North of a Newport to Pendleton line it’s unlikely you’ll see anything other than a few sprinkles for Monday.  Then skies go clear or partly cloudy for Christmas Eve itself (tomorrow evening).  It may be a frosty/chilly Christmas morning for many of us west of the Cascades.  Then we have a DRY AND PARTLY CLOUDY CHRISTMAS.  Pretty nice I think.

I’m watching Wednesday morning closely because we have a setup where we don’t get much southerly breezy, a residual low-level cool atmosphere, plus an incoming front right at sunrise.  This can give brief rain/snow mix to lower elevations or even all snow briefly to spots like the hills of northern Washington/Clark counties, Vernonia, or Columbia County.  There could be some brief “whitening” in those spots, but nothing that would affect your Wednesday AM commute unless you are up around 1,000′ elevation.

Beyond that time the weather pattern through the end of 2018 features a couple weak systems coming over the top of an upper-level ridge developing over the Eastern Pacific.  Looks like that one Wednesday then another Saturday/Sunday.  Then models want to push the ridging almost right over us around the New Year and beyond for a quiet start to 2019.  That’s still 9 days out, but pretty decent agreement on that upper-level ridging January 1st from the GEM, GFS, & ECMWF ensemble systems

This slideshow requires JavaScript.

At least we did have some weather fun for almost two weeks

  • Brief Gorge ice/snow
  • Two coastal wind storms and two valley wind “events”
  • Some good mountain snow

But now it looks like slower weather for at least the next 10 days like we have seen earlier in the cool season.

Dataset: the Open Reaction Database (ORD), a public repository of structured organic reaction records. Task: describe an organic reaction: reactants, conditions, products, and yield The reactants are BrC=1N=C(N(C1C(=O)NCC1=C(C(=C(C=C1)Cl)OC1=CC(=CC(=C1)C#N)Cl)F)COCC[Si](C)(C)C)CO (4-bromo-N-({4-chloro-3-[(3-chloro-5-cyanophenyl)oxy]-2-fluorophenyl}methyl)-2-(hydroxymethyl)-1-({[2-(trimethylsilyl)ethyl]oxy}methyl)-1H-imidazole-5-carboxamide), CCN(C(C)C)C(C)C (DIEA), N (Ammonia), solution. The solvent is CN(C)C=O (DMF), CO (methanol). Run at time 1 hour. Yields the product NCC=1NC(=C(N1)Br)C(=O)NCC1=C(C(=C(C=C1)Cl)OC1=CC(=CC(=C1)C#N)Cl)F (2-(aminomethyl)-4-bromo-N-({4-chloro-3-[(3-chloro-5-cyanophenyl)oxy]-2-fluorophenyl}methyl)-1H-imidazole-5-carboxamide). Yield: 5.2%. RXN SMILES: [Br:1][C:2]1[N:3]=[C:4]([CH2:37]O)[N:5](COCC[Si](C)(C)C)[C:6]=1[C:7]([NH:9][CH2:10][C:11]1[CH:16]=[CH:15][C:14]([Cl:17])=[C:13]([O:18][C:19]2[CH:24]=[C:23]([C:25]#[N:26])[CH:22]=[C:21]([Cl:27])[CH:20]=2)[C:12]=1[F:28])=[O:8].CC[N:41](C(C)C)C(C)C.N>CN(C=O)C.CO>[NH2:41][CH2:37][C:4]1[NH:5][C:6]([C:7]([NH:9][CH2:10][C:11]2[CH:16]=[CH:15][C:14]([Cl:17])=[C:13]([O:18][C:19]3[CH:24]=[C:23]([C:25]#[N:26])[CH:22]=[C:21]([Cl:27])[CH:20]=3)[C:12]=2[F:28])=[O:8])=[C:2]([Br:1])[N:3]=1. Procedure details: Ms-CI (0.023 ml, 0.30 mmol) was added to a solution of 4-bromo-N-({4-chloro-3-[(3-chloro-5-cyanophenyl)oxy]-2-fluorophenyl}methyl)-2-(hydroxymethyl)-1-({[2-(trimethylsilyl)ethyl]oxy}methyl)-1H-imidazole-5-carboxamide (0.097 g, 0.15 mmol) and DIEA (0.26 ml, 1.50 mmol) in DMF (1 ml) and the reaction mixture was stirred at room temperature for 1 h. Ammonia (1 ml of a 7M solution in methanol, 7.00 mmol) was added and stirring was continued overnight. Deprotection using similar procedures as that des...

Merry Christmas!

Chief Meteorologist Mark Nelsen

Storm Recap; A Windy Night & Nice Soaking

December 18, 2018

8pm Tuesday…

Last night’s forecast turned out well.  When we look back at this event it’ll just be a typical winter storm.  But it sure was nice to see after such a slow start to the storm season wasn’t it?


Quite a soaking.  Most spots in the metro area saw 1″ or more, some spots more than 2″!  PDX saw about 1.30″ since the rain started yesterday afternoon.  There was no intense band of rain for the morning commute so we avoided any sort of widespread road flooding.  This is the type of rain we need to soak in for the next dry season.  Note we’re just about back to normal for December now.



I’m glad I made a last minute downward adjustment to the wind speed forecast.  All the airport locations remained below 50 mph.  Quite a few spots saw nothing more than a typical breezy night (Scappoose, Vancouver, Troutdale, Gresham etc…)


Way up on the Fremont Bridge there was a gust to 50 mph, and a tower on top of Chehalem Mtn near Newberg hit 59 mph.

Of course it was a real wind storm at the coastline.  Cape Foulweather made it to 90 mph, and most coastal cities were in the 55-70 mph range

Dec 18WindCoast

Today was pretty quiet in our viewing area and amazingly warm with midday sunshine.  We hit a record high in Portland…59 degrees!  There were some downpours this afternoon and even a few lightning strikes with a few showers though.

Todays Observed Highs OrWa 2017